When the old Division Three North and South was combined for the 1958/59 season, Wanderers had just lifted the FA Cup with Nat Lofthouse in his fearsome prime and were among the favourites for the following year’s league title.
Some 61 years on and Bolton are scrapping to stay in the third tier with all probability pointing to playing their football in League Two from August. Stripped of 12 points from the off for going into administration, some bookmakers were giving odds of 250/1 ON that they would fall into the bottom division before a ball was kicked. Those numbers have not altered much, especially after a New Year run of four defeats from their last four games.
To put the task into some context, for the last 10 years, the average number of points to finish above the relegation zone has been 48, or 1.04 points per game.
Bury’s expulsion from the league warps this year’s figures somewhat and means the total needed this time around should be lower – about 45-46, using the same principle – which would still leave Bolton requiring another 13 wins.
No club in the division’s history has ever stayed up with seven points after 24 games, and even without the EFL penalty only nine have managed it with 19. It really is an uphill challenge.
But for those looking for good omens, do not despair. We crunched the numbers on all 60 teams who have propped up the table at the 24-game mark and found that 13 escaped relegation, some by a reasonable distance.
There is also a clear trend among those clubs to improve their points return in the second half of the campaign. After 24 games, which is where Bolton currently stand, just eight of the 60 took fewer points from their remaining 22 fixtures.
Wanderers’ life is made that bit tougher with the fact they have just 20 games remaining and 60 points up for grabs. If they are to get safe they will need the sort of points swing gained by Huddersfield Town in the 1992/93 season – another year recalled fondly by those of a Bolton persuasion.
Bruce Rioch began his first season at Burnden Park with a visit from the Terriers, who were at that stage considered one of the favourites for promotion.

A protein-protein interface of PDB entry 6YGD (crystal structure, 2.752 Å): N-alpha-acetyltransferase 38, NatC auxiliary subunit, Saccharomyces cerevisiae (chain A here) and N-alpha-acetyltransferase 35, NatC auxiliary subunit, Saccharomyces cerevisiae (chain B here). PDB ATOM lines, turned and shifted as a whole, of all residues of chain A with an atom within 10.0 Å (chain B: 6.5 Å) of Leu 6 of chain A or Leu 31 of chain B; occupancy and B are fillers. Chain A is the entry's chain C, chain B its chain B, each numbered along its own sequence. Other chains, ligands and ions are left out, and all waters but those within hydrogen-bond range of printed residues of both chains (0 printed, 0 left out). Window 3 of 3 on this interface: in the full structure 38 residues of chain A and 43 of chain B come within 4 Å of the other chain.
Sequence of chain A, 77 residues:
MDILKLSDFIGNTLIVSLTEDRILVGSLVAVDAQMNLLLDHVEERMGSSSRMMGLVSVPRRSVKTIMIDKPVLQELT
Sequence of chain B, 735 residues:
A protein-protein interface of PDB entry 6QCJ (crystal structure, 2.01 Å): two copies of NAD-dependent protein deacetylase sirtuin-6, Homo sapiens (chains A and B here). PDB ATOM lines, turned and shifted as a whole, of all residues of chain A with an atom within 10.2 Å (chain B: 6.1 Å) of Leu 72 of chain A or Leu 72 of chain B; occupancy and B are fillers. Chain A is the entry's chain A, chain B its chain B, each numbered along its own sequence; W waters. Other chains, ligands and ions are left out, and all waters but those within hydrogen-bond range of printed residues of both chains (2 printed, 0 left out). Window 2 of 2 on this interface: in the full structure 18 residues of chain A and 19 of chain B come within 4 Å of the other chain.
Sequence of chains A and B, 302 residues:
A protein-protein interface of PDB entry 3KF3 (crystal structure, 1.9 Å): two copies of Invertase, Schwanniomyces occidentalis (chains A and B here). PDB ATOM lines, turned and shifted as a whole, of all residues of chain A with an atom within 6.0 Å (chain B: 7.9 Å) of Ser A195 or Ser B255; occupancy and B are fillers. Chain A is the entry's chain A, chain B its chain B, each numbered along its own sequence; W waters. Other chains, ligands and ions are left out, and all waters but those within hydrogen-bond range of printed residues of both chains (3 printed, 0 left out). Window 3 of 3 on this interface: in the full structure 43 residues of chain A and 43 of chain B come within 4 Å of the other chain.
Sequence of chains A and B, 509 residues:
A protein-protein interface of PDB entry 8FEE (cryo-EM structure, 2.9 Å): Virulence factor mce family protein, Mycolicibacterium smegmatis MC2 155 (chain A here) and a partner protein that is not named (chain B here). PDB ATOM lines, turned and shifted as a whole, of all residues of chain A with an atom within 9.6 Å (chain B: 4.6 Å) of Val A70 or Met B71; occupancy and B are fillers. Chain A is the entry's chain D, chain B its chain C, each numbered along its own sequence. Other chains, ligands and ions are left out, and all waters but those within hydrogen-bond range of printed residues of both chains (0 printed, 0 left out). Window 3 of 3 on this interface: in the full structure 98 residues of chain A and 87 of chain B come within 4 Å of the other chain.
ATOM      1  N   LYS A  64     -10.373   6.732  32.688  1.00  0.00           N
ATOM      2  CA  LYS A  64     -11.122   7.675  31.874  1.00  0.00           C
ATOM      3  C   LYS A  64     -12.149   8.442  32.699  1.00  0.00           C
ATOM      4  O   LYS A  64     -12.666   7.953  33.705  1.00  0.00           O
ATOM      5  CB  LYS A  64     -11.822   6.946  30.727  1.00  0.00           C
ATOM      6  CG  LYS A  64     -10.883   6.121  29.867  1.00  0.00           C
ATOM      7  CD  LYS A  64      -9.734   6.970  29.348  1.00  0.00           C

Beaten play-off finalists the year before, they had a robust attack with the likes of Iwan Robers, Phil Starbuck and Iffy Onuora, the highly-rated Chris Marsden in midfield and a young Simon Charlton at left-back.
Ian Ross’s side made a wretched start, however, and after Julian Darby and Andy Walker sent them home empty-handed on the opening day they won just three of their first 22 league games. Huddersfield were rock bottom by the time they welcomed Bolton to Leeds Road the following February for a 1-1 draw that briefly lifted them off the foot of the table.
The appointment of Mick Buxton as assistant manager is credited for a turnaround in for which saw them rocket up the league to 15th – winning 12 of the last 16 games of the season to finish on 60 points – 13 points clear of the relegation zone.
The campaign is remembered more by Terriers fans for the poor start than the strong finish, even if it is one that Hill would gladly accept.
A year earlier Chester City – then playing at Macclesfield – had beaten Fulham on the opening day of the season but slumped to the foot of the table by Christmas and had taken just 13 points from their first 24 games.
The turning point coincided with a visit to Burnden for a goalless draw on February 8, 1992. Chester went on to lose only four of their last 22 games and finished five points clear of trouble.